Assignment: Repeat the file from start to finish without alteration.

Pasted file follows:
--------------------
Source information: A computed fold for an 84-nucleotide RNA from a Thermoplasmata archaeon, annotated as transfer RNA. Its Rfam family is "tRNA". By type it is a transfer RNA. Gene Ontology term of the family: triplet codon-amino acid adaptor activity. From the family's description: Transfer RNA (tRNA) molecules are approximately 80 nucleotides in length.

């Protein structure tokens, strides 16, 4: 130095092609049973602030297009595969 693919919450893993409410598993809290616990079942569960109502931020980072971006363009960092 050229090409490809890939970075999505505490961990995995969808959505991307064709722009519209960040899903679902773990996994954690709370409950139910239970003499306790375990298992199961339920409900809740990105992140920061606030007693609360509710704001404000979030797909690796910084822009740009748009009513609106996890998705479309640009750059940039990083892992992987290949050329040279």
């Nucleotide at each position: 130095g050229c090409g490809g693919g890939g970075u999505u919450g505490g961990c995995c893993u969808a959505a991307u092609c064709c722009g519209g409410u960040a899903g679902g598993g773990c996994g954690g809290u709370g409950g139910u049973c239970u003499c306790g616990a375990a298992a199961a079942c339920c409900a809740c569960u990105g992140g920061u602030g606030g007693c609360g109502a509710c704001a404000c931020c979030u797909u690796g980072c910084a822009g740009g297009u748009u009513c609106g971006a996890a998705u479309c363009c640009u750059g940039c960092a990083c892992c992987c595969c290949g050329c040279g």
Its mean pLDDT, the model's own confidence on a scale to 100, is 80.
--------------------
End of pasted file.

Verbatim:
Source information: A computed fold for an 84-nucleotide RNA from a Thermoplasmata archaeon, annotated as transfer RNA. Its Rfam family is "tRNA". By type it is a transfer RNA. Gene Ontology term of the family: triplet codon-amino acid adaptor activity. From the family's description: Transfer RNA (tRNA) molecules are approximately 80 nucleotides in length.

């Protein structure tokens, strides 16, 4: 130095092609049973602030297009595969 693919919450893993409410598993809290616990079942569960109502931020980072971006363009960092 050229090409490809890939970075999505505490961990995995969808959505991307064709722009519209960040899903679902773990996994954690709370409950139910239970003499306790375990298992199961339920409900809740990105992140920061606030007693609360509710704001404000979030797909690796910084822009740009748009009513609106996890998705479309640009750059940039990083892992992987290949050329040279």
């Nucleotide at each position: 130095g050229c090409g490809g693919g890939g970075u999505u919450g505490g961990c995995c893993u969808a959505a991307u092609c064709c722009g519209g409410u960040a899903g679902g598993g773990c996994g954690g809290u709370g409950g139910u049973c239970u003499c306790g616990a375990a298992a199961a079942c339920c409900a809740c569960u990105g992140g920061u602030g606030g007693c609360g109502a509710c704001a404000c931020c979030u797909u690796g980072c910084a822009g740009g297009u748009u009513c609106g971006a996890a998705u479309c363009c640009u750059g940039c960092a990083c892992c992987c595969c290949g050329c040279g």
Its mean pLDDT, the model's own confidence on a scale to 100, is 80.